Then came lectures on love, allusions to dirty blackguards of men, and all sorts of stories about hussies who had repented of flirtations, which left Nana in a state of pouting, with eyes gleaming brightly in her pale face.

One day, however, in the Rue du Faubourg-Poissonniere the button manufacturer ventured to poke his nose between the aunt and the niece to whisper some things which ought not to have been said. Thereupon Madame Lerat was so frightened that she declared she no longer felt able to handle the matter and she told the whole business to her brother. Then came another row. There were some pretty rumpuses in the Coupeaus' room. To begin with, the zinc-worker gave Nana a hiding. What was that he learnt? The hussy was flirting with old men. All right. Only let her be caught philandering out of doors again, she'd be done for; he, her father, would cut off her head in a jiffy. Had the like ever been seen before! A dirty nose who thought of beggaring her family! Thereupon he shook her, declaring in God's name that she'd have to walk straight, for he'd watch her himself in future. He now looked her over every night when she came in, even going so far as to sniff at her and make her turn round before him.

One evening she got another hiding because he discovered a mark on her neck that he maintained was the mark of a kiss. Nana insisted it was a bruise that Leonie had given her when they were having a bit of a rough-house. Yet at other times her father would tease her, saying she was certainly a choice morsel for men. Nana began to display the sullen submissiveness of a trapped animal. She was raging inside.

"Why don't you leave her alone?" repeated Gervaise, who was more reasonable. "You will end by making her wish to do it by talking to her about it so much."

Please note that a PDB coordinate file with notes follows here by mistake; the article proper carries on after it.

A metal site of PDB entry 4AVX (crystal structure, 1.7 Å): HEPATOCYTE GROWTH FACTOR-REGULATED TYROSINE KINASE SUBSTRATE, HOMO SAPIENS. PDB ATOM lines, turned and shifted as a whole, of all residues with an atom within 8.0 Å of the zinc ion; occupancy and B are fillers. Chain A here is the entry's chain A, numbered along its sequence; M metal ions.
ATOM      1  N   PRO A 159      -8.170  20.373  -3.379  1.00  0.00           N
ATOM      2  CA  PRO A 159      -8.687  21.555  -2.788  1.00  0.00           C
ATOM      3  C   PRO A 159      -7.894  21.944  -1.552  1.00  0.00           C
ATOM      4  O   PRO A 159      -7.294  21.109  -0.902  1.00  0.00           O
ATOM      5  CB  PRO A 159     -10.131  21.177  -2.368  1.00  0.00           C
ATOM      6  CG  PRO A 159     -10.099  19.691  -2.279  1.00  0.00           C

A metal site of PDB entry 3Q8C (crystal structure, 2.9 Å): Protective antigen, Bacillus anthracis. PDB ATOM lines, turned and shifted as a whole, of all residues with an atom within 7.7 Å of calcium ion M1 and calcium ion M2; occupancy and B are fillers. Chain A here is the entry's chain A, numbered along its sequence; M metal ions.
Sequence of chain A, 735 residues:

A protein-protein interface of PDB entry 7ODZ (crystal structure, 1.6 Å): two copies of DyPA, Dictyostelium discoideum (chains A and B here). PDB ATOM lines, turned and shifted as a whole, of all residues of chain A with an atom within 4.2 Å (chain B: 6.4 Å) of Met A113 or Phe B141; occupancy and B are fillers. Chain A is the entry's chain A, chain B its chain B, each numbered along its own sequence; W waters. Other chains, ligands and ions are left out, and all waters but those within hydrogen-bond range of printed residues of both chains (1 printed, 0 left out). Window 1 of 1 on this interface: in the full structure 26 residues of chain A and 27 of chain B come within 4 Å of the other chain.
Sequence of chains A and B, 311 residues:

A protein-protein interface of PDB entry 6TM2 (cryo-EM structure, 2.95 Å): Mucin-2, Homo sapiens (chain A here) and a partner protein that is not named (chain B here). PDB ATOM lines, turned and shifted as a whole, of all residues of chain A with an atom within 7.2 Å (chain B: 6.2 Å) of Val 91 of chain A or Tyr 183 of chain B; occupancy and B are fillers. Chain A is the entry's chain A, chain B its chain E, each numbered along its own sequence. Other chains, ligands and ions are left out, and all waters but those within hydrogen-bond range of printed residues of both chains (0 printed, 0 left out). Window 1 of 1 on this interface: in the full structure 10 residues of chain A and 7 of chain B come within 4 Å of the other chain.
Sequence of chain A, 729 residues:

Ah! yes, indeed, she did wish to do it. She itched all over, longing to break loose and gad all the time, as father Coupeau said. He insisted so much on the subject that even an honest girl would have fired up. Even when he was abusing her, he taught her a few things she did not know as yet, which, to say the least was astonishing. Then, little by little she acquired some singular habits. One morning he noticed her rummaging in a paper bag and rubbing something on her face. It was rice powder, which she plastered on her delicate satin-like skin with perverse taste. He caught up the paper bag and rubbed it over her face violently enough to graze her skin and called her a miller's daughter. On another occasion she brought some ribbon home, to do up her old black hat which she was so ashamed of. He asked her in a furious voice where she had got those ribbons from. Had she earned them by lying on her back or had she bagged them somewhere? A hussy or a thief, and perhaps both by now?

More than once he found her with some pretty little doodad. She had found a little interlaced heart in the street on Rue d'Aboukir. Her father crushed the heart under his foot, driving her to the verge of throwing herself at him to ruin something of his. For two years she had been longing for one of those hearts, and now he had smashed it! This was too much, she was reaching the end of the line with him.